Bank may need to spark recession to control inflation, economist says
The Bank of England might need to spark a recession to finally get price rises under control, an economist who advises Chancellor Jeremy Hunt has warned, as inflation proved more persistent than expected.
JP Morgan’s Karen Ward said that without weakness in the economy, inflation might stick around for much longer.
She said there are “certainly signs” in the economy of a so-called price-wage spiral, where companies hike prices and as a result workers demand pay rises, which leads to companies hiking prices again.
Speaking to BBC Radio 4’s Today programme, Ms Ward, who sits on the Chancellor’s economy advisory council, said the Bank of England has to interrupt this spiral.
“The difficulty for the Bank of England – I mean, no-one envies them their job at the moment – is they have to therefore create a recession,” she said.
Policymakers won’t want to steer market rate expectations lower, only to find that further inflation surprises force it to go further than it would like over the coming months
“They have to create uncertainty and frailty, because it’s only when companies feel nervous about the future that they will think ‘Well, maybe I won’t put through that price rise’, or workers, when they’re a little bit less confident about their job, think ‘Oh, I won’t push my boss for that higher pay’.
“It’s that weakness in activity which eventually gets rid of inflation.”
Downing Street said the Chancellor will “receive advice from a number of experts” but that the aim is to “grow the economy.”
The Prime Minister’s official spokesman said: “That can’t be achieved through spiralling wages and through high inflation so to pursue that in the long term we must retain fiscal discipline.”
On Wednesday, the Office for National Statistics said inflation had remained at 8.7% in May, unchanged from the month before and much higher than the 8.4% experts had forecast.
It will likely put more pressure on the Bank of England’s Monetary Policy Committee, which meets on Thursday, to hike interest rates.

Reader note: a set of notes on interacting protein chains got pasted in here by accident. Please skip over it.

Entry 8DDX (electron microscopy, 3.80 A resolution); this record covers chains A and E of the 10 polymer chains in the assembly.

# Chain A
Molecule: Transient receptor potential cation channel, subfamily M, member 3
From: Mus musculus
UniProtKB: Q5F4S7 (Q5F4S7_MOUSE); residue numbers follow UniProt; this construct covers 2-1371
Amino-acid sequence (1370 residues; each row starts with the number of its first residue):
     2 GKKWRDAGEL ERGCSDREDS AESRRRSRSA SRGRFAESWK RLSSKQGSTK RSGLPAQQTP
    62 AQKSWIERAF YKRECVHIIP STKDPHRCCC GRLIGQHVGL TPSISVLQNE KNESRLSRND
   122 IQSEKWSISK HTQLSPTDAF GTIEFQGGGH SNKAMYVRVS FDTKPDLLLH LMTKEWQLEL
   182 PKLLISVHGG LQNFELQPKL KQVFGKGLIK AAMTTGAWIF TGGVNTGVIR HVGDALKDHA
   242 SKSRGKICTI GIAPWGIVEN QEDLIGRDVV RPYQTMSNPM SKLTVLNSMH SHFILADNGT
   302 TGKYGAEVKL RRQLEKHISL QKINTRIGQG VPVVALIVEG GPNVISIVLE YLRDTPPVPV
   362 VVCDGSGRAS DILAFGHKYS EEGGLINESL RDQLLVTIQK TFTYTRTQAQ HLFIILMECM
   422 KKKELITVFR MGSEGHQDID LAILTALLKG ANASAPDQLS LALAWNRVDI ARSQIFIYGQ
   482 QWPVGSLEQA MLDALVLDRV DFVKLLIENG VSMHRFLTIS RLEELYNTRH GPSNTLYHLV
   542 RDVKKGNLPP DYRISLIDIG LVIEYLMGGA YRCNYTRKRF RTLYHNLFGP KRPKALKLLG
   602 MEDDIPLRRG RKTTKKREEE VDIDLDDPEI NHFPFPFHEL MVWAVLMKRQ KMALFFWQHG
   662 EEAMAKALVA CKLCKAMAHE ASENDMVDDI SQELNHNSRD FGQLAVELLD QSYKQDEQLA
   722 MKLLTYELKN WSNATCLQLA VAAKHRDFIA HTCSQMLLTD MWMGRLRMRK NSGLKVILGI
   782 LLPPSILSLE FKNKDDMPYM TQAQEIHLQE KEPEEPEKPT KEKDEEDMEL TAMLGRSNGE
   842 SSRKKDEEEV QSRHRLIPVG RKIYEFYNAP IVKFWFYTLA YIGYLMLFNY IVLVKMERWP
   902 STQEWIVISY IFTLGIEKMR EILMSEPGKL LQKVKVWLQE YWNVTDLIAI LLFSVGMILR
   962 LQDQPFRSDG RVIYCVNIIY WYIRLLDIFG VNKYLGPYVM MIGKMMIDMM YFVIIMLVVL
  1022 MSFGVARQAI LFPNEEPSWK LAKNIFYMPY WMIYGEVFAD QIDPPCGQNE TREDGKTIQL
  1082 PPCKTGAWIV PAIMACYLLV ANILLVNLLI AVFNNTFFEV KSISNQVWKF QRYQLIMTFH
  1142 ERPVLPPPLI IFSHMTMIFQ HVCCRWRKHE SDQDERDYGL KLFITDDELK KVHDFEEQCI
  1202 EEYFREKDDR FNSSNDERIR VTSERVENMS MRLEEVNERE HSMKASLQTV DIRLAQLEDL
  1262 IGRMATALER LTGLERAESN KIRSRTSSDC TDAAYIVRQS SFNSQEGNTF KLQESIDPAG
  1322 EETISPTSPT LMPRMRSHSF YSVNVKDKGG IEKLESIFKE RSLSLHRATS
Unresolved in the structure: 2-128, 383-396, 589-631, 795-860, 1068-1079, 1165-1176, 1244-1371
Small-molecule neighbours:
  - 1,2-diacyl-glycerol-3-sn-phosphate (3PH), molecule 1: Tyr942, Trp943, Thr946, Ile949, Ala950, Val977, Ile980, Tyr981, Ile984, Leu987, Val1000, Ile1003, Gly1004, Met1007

The news also hit markets, increasing the interest rate the Government pays on two-year gilts – essentially IOUs issued by the Treasury – to a fresh 15-year high of nearly 5.09%. Longer-term borrowing costs also rose.
ING developed markets economist James Smith said: “It’s another month where UK inflation has come in dramatically higher than expected and that all but guarantees another rate hike from the Bank of England tomorrow.
“When rates got this high last November, the Bank of England offered some rare pushback against market expectations and signalled a lower peak for rates.
“This time, with inflation consistently coming in hotter than expected, we suspect officials will be more reluctant to offer any firm guidance on what comes next.
“Policymakers won’t want to steer market rate expectations lower, only to find that further inflation surprises force it to go further than it would like over the coming months.”
Rob Morgan, chief investment analyst at Charles Stanley, said: “With prices showing little response to the Bank of England’s twelve successive interest rate rises, today’s figures seal a further increase in interest rates at the Monetary Policy Committee’s next meeting tomorrow from the current level of 4.5%.
“An increase to 4.75% is all but nailed on, but a shock-and-awe rise of 0.5% to 5% cannot be ruled out.
“The Bank of England will likely maintain tight policy for the remainder of the year, meaning further interest rate rises and no significant rate cuts until 2024.”
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